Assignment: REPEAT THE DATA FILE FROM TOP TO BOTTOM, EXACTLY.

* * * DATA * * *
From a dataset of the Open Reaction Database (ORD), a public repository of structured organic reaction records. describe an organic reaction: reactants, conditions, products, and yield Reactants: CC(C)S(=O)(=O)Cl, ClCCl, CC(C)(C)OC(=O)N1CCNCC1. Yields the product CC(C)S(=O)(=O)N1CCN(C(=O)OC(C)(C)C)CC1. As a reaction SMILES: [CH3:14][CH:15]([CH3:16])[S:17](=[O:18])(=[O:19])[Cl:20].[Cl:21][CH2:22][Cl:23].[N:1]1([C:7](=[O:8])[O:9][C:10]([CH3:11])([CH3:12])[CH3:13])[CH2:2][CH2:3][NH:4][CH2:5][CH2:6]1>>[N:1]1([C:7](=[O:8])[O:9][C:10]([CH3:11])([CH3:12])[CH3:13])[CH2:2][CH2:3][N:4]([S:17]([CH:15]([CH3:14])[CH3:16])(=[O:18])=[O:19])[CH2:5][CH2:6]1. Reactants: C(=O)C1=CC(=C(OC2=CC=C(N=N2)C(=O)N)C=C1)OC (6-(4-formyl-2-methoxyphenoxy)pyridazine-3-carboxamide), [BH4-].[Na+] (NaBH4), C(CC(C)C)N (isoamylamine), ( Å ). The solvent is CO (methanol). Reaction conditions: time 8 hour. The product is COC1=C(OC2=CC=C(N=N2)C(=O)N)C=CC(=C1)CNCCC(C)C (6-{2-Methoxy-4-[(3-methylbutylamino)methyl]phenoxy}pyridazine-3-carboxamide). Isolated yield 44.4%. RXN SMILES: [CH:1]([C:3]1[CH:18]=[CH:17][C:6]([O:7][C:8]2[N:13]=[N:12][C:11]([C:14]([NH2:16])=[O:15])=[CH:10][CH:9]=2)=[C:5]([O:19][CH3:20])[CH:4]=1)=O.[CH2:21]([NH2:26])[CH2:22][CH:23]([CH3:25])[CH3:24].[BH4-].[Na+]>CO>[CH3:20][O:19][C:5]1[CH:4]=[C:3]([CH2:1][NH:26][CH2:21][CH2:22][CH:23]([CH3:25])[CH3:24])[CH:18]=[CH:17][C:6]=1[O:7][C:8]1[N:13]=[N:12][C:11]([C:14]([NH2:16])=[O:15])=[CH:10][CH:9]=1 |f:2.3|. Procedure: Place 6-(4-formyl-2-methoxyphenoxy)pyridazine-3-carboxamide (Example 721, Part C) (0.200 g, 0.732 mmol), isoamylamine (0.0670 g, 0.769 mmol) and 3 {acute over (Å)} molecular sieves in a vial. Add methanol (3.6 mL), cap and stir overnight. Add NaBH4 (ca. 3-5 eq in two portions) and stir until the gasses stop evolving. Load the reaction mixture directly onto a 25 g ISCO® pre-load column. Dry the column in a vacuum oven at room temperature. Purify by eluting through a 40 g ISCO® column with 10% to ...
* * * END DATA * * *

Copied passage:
From a dataset of the Open Reaction Database (ORD), a public repository of structured organic reaction records. describe an organic reaction: reactants, conditions, products, and yield Reactants: CC(C)S(=O)(=O)Cl, ClCCl, CC(C)(C)OC(=O)N1CCNCC1. Yields the product CC(C)S(=O)(=O)N1CCN(C(=O)OC(C)(C)C)CC1. As a reaction SMILES: [CH3:14][CH:15]([CH3:16])[S:17](=[O:18])(=[O:19])[Cl:20].[Cl:21][CH2:22][Cl:23].[N:1]1([C:7](=[O:8])[O:9][C:10]([CH3:11])([CH3:12])[CH3:13])[CH2:2][CH2:3][NH:4][CH2:5][CH2:6]1>>[N:1]1([C:7](=[O:8])[O:9][C:10]([CH3:11])([CH3:12])[CH3:13])[CH2:2][CH2:3][N:4]([S:17]([CH:15]([CH3:14])[CH3:16])(=[O:18])=[O:19])[CH2:5][CH2:6]1. Reactants: C(=O)C1=CC(=C(OC2=CC=C(N=N2)C(=O)N)C=C1)OC (6-(4-formyl-2-methoxyphenoxy)pyridazine-3-carboxamide), [BH4-].[Na+] (NaBH4), C(CC(C)C)N (isoamylamine), ( Å ). The solvent is CO (methanol). Reaction conditions: time 8 hour. The product is COC1=C(OC2=CC=C(N=N2)C(=O)N)C=CC(=C1)CNCCC(C)C (6-{2-Methoxy-4-[(3-methylbutylamino)methyl]phenoxy}pyridazine-3-carboxamide). Isolated yield 44.4%. RXN SMILES: [CH:1]([C:3]1[CH:18]=[CH:17][C:6]([O:7][C:8]2[N:13]=[N:12][C:11]([C:14]([NH2:16])=[O:15])=[CH:10][CH:9]=2)=[C:5]([O:19][CH3:20])[CH:4]=1)=O.[CH2:21]([NH2:26])[CH2:22][CH:23]([CH3:25])[CH3:24].[BH4-].[Na+]>CO>[CH3:20][O:19][C:5]1[CH:4]=[C:3]([CH2:1][NH:26][CH2:21][CH2:22][CH:23]([CH3:25])[CH3:24])[CH:18]=[CH:17][C:6]=1[O:7][C:8]1[N:13]=[N:12][C:11]([C:14]([NH2:16])=[O:15])=[CH:10][CH:9]=1 |f:2.3|. Procedure: Place 6-(4-formyl-2-methoxyphenoxy)pyridazine-3-carboxamide (Example 721, Part C) (0.200 g, 0.732 mmol), isoamylamine (0.0670 g, 0.769 mmol) and 3 {acute over (Å)} molecular sieves in a vial. Add methanol (3.6 mL), cap and stir overnight. Add NaBH4 (ca. 3-5 eq in two portions) and stir until the gasses stop evolving. Load the reaction mixture directly onto a 25 g ISCO® pre-load column. Dry the column in a vacuum oven at room temperature. Purify by eluting through a 40 g ISCO® column with 10% to ...